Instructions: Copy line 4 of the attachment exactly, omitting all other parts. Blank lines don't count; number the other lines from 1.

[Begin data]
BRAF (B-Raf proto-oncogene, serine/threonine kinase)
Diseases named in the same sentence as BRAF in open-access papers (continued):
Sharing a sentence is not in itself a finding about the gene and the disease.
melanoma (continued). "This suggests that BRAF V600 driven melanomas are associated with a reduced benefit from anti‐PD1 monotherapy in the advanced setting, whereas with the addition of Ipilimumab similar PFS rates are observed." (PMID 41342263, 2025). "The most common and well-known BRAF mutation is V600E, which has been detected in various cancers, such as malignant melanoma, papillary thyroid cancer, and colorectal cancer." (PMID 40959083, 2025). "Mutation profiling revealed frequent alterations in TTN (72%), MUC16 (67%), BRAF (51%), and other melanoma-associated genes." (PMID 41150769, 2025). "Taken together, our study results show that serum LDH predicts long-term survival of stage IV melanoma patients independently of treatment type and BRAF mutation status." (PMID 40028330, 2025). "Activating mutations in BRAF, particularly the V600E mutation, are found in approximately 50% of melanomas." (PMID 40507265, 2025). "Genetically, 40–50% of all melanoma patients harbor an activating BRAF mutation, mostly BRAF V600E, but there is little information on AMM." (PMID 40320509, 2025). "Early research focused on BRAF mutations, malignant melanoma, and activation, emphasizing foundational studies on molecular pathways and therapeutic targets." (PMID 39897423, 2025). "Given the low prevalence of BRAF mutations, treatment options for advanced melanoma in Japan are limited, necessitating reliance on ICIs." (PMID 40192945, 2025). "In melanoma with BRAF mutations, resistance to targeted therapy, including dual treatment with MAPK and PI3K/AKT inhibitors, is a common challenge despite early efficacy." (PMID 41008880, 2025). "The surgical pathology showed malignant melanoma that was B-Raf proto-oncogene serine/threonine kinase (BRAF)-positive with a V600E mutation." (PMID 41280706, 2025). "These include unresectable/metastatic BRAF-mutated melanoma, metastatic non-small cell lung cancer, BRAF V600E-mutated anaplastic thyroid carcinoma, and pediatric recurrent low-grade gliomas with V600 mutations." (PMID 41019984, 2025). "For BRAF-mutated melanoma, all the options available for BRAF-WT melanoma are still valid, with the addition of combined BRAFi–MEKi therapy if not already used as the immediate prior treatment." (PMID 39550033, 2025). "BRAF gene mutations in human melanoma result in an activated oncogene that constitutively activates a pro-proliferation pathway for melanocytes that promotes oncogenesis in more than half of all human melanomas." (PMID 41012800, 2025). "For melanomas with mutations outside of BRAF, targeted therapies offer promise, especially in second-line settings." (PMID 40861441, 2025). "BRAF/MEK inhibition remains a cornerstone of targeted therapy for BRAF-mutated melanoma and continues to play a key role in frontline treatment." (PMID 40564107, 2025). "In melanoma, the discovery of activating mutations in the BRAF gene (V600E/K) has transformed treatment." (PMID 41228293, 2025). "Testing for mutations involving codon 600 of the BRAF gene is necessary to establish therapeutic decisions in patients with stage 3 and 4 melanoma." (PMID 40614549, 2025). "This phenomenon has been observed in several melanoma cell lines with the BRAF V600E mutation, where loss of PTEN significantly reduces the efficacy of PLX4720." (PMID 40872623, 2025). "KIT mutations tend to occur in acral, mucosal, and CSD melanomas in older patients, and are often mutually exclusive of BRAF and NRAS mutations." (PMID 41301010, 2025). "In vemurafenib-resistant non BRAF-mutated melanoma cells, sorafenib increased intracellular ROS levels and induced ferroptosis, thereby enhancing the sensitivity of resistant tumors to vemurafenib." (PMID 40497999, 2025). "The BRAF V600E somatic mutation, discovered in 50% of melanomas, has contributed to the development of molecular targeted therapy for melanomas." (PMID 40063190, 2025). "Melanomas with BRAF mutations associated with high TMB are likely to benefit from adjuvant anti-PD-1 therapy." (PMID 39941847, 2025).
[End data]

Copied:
melanoma (continued). "This suggests that BRAF V600 driven melanomas are associated with a reduced benefit from anti‐PD1 monotherapy in the advanced setting, whereas with the addition of Ipilimumab similar PFS rates are observed." (PMID 41342263, 2025). "The most common and well-known BRAF mutation is V600E, which has been detected in various cancers, such as malignant melanoma, papillary thyroid cancer, and colorectal cancer." (PMID 40959083, 2025). "Mutation profiling revealed frequent alterations in TTN (72%), MUC16 (67%), BRAF (51%), and other melanoma-associated genes." (PMID 41150769, 2025). "Taken together, our study results show that serum LDH predicts long-term survival of stage IV melanoma patients independently of treatment type and BRAF mutation status." (PMID 40028330, 2025). "Activating mutations in BRAF, particularly the V600E mutation, are found in approximately 50% of melanomas." (PMID 40507265, 2025). "Genetically, 40–50% of all melanoma patients harbor an activating BRAF mutation, mostly BRAF V600E, but there is little information on AMM." (PMID 40320509, 2025). "Early research focused on BRAF mutations, malignant melanoma, and activation, emphasizing foundational studies on molecular pathways and therapeutic targets." (PMID 39897423, 2025). "Given the low prevalence of BRAF mutations, treatment options for advanced melanoma in Japan are limited, necessitating reliance on ICIs." (PMID 40192945, 2025). "In melanoma with BRAF mutations, resistance to targeted therapy, including dual treatment with MAPK and PI3K/AKT inhibitors, is a common challenge despite early efficacy." (PMID 41008880, 2025). "The surgical pathology showed malignant melanoma that was B-Raf proto-oncogene serine/threonine kinase (BRAF)-positive with a V600E mutation." (PMID 41280706, 2025). "These include unresectable/metastatic BRAF-mutated melanoma, metastatic non-small cell lung cancer, BRAF V600E-mutated anaplastic thyroid carcinoma, and pediatric recurrent low-grade gliomas with V600 mutations." (PMID 41019984, 2025). "For BRAF-mutated melanoma, all the options available for BRAF-WT melanoma are still valid, with the addition of combined BRAFi–MEKi therapy if not already used as the immediate prior treatment." (PMID 39550033, 2025). "BRAF gene mutations in human melanoma result in an activated oncogene that constitutively activates a pro-proliferation pathway for melanocytes that promotes oncogenesis in more than half of all human melanomas." (PMID 41012800, 2025). "For melanomas with mutations outside of BRAF, targeted therapies offer promise, especially in second-line settings." (PMID 40861441, 2025). "BRAF/MEK inhibition remains a cornerstone of targeted therapy for BRAF-mutated melanoma and continues to play a key role in frontline treatment." (PMID 40564107, 2025). "In melanoma, the discovery of activating mutations in the BRAF gene (V600E/K) has transformed treatment." (PMID 41228293, 2025). "Testing for mutations involving codon 600 of the BRAF gene is necessary to establish therapeutic decisions in patients with stage 3 and 4 melanoma." (PMID 40614549, 2025). "This phenomenon has been observed in several melanoma cell lines with the BRAF V600E mutation, where loss of PTEN significantly reduces the efficacy of PLX4720." (PMID 40872623, 2025). "KIT mutations tend to occur in acral, mucosal, and CSD melanomas in older patients, and are often mutually exclusive of BRAF and NRAS mutations." (PMID 41301010, 2025). "In vemurafenib-resistant non BRAF-mutated melanoma cells, sorafenib increased intracellular ROS levels and induced ferroptosis, thereby enhancing the sensitivity of resistant tumors to vemurafenib." (PMID 40497999, 2025). "The BRAF V600E somatic mutation, discovered in 50% of melanomas, has contributed to the development of molecular targeted therapy for melanomas." (PMID 40063190, 2025). "Melanomas with BRAF mutations associated with high TMB are likely to benefit from adjuvant anti-PD-1 therapy." (PMID 39941847, 2025).